In recent years, a number of industries have started using Organic Light-Emitting Diodes (OLEDs) in diverse ways. The automotive industry, in particular, has seen a huge potential in OLEDs. For instance, very soon Audi will be coming up with OLED taillights. At present Audi has presented prototypes of the taillights. At the LOPEC Congress, Audi provides advanced insights into the needs of the automotive industry that the deployment of OLEDs will require to meet, and the future of automotive lighting.
So far, there have been plenty of developments. At LOPEC, Audi demonstrated prototypes of their OLED taillights, which they claim have reached production stage. However, using OLEDs in vehicles has always been a challenge, although OLED lighting installations and table lamps have been around for a while, and these are in use in museums, clubs, and restaurants.
Difficulties of Using OLED in Automobiles
Major hurdles OLEDs have to cross when in use in automobiles are they have to withstand humidity, heat, cold, UV radiation, and constant vibration. All these can reduce the life span of OLEDs drastically. Audi claims to have solved this problem by encapsulating their displays hermetically, which they claim will make the displays as stable as LEDs.
Why Use OLED in Place of LEDs?
Regular LEDs act as point sources of light, and it requires substantial development work for generating an even light from them. On the other hand, OLEDs are evenly radiating sources of light, and they naturally produce a uniform illumination. Moreover, their thickness is only about a millimeter, which makes OLEDs more suitable for automotive design.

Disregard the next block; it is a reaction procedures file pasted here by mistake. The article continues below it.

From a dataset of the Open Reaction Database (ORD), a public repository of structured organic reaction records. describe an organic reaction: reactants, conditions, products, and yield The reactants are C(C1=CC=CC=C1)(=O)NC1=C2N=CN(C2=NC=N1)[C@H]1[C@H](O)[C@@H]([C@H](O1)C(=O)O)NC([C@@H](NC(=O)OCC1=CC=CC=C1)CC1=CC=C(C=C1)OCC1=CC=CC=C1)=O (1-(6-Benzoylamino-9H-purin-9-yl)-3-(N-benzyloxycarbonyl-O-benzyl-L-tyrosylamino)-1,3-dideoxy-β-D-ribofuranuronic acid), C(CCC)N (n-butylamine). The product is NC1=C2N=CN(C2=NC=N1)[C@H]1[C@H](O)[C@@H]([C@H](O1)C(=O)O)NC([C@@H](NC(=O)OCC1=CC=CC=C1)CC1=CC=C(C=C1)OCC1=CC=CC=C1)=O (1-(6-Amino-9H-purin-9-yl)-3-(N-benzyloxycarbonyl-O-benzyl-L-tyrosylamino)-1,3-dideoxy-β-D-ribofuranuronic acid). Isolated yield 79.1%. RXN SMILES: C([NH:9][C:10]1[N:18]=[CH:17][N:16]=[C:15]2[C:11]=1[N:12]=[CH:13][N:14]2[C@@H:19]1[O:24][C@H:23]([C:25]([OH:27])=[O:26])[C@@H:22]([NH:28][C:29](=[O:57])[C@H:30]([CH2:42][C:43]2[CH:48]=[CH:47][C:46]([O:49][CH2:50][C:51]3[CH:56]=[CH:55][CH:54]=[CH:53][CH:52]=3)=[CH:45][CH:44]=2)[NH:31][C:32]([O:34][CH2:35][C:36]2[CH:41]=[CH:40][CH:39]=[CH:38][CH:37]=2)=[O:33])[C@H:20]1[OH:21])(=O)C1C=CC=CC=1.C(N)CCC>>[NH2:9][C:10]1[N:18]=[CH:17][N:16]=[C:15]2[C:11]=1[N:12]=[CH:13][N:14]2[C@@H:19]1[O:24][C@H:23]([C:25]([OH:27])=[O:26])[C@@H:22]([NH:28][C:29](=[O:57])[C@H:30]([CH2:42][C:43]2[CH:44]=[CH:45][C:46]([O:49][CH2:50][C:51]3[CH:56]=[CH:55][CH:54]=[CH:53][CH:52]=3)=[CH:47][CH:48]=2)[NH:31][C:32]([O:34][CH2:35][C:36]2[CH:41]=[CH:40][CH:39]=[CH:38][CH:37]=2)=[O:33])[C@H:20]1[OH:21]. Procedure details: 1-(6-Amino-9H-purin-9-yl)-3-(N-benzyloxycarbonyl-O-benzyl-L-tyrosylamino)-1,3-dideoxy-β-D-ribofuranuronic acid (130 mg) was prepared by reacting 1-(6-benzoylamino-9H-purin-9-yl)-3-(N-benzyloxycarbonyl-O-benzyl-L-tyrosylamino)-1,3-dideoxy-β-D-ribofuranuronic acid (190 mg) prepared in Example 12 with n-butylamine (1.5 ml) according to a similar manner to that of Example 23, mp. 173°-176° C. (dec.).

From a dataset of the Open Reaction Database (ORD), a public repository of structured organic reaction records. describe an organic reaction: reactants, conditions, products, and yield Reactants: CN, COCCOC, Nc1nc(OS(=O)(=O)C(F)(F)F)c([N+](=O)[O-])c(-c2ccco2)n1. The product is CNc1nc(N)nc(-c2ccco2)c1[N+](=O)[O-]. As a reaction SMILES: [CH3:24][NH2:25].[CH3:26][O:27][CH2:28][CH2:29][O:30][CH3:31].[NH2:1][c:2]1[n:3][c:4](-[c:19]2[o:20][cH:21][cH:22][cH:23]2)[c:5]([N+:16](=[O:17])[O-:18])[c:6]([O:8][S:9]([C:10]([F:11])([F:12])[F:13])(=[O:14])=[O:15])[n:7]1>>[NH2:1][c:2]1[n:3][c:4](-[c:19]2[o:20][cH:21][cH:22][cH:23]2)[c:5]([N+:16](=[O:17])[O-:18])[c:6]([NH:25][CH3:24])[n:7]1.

Designers find OLED appearance is high quality, both when off and on. This is because it has a simple and clean surface. As design is an important aspect of the automotive industry, it makes OLEDs ideal for such use. Most automobile owners expect a certain lifestyle from their vehicles, apart from its functional use of transportation from point A to point B.
However, for use as turn signals and brake lights, the light intensity from OLEDs is not adequate, and will have to be increased. The automotive industry is also working on using flexible OLEDs. At present many are using glass-based OLEDs, but these are rigid, and using plastic foil substrates as the base for OLED is opening up a whole new world of opportunities for the designers.
Audi is expecting LOPEC will open up a huge bandwidth of business and research institutes for them. They expect to hold discussions with specialists using this breadth of activity, and to meet other OLED manufacturers and materials developers.
What the Future Holds?
In about a decade from now, the world will be witnessing innovations in vehicle lighting that most can only dream about today. As it is, a vehicle’s lighting system already functions as a form of communication—hazard lights, turn signals, brake lights, for example. In the future, driverless cars will need to interact with others on the road with even greater sophistication. One of the visions Audi has is of a three-dimensional OLED display extending the entire tail of the vehicle, on the panel of the body, and integrated OLED within the windshield.